The total in World Bank (WB) funding across 25 projects in Egypt has now reached $5.4bn, according to the WB Country Director for Egypt, Yemen, and Djibouti Hartwig Schafer.
WB-financed projects in Egypt focus on several areas including: managing and developing integrated irrigation systems; improving education; developing wind energy and electric power stations including the Ain Sokhna power plant; controlling pollution; and building infrastructure for integrated sewage systems.
These projects also include a plan to develop a new terminal at the Cairo airport, restructure rail lines, and modernise irrigation at farms.
Within the WB grant system, there are 54 projects totalling $202m.
On Tuesday, the Ministry of International Cooperation signed an agreement with the WB to provide the Egyptian Financial Supervisory Authority (EFSA) and the Egyptian Environmental Affairs Agency (EEAA) with grants worth $4m and $8.1m respectively.
Schafer has said that up to 60% of the WB’s funding portfolio for projects to be carried out in Egypt is directly focused on providing support to energy projects. The funding will be given especially to developing new and renewable energy.
The Egyptian government intends to finalise a five-year plan for WB-financed projects by the end of this year, according to the Minister of International Cooperation Najla Al-Ahwani.
According to Al-Ahwani, the WB has always been a major funder for development projects in Egypt and hopes to continue playing this role. She said that she hopes WB projects will serve Egyptian business development in the coming period, following the development goals set out by the government.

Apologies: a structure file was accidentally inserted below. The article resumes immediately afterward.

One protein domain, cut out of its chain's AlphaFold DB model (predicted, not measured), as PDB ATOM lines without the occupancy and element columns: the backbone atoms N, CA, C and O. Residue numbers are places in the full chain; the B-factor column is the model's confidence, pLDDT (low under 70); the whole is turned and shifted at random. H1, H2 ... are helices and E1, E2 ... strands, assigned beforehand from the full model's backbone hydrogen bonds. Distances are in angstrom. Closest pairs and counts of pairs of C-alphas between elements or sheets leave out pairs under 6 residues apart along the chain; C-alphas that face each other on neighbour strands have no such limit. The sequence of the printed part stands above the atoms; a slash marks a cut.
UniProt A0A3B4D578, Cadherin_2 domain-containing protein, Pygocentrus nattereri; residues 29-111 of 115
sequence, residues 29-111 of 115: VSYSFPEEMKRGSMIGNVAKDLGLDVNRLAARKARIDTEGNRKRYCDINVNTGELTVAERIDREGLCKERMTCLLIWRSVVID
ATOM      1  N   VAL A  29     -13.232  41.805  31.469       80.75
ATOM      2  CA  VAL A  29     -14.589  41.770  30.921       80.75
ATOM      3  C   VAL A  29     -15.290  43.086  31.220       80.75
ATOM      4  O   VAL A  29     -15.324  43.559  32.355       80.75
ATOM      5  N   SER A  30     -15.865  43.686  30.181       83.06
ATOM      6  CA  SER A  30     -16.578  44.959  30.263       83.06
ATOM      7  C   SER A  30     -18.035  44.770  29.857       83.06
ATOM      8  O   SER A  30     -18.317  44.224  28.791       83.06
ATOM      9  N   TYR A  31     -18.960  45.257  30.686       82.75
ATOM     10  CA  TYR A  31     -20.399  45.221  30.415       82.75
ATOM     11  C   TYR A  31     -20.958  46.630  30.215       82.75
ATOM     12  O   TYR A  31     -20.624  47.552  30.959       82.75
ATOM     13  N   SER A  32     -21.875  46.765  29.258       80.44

According to Sherif Samy, head of the EFSA, his agency will use the WB grant of $4m to fund small and medium enterprises.
He added that a proposal for a law to finance small and medium enterprises has been put forth by the Cabinet to the Presidency for approval. Samy said that the law would be the first of its kind in this field.
He said he hopes to implement the grant objectives over the next four years, but pointed out that “the goal is not to get money, but what objectives can be achieved and what results come out of them”.
Ahmed Abu Al-Saud, head of the EEAA, has claimed that his agency’s WB-grant of $8.1m will be used to dismantle highly toxic organic material in El-Adabiya port.
“There are 220 tons of lindane in El-Adabiya port, which the government wants t o move through the provision of funds from the grant,” he said.
He stated that these quantities have been in the port for years and believes their analysis will be completed within a year.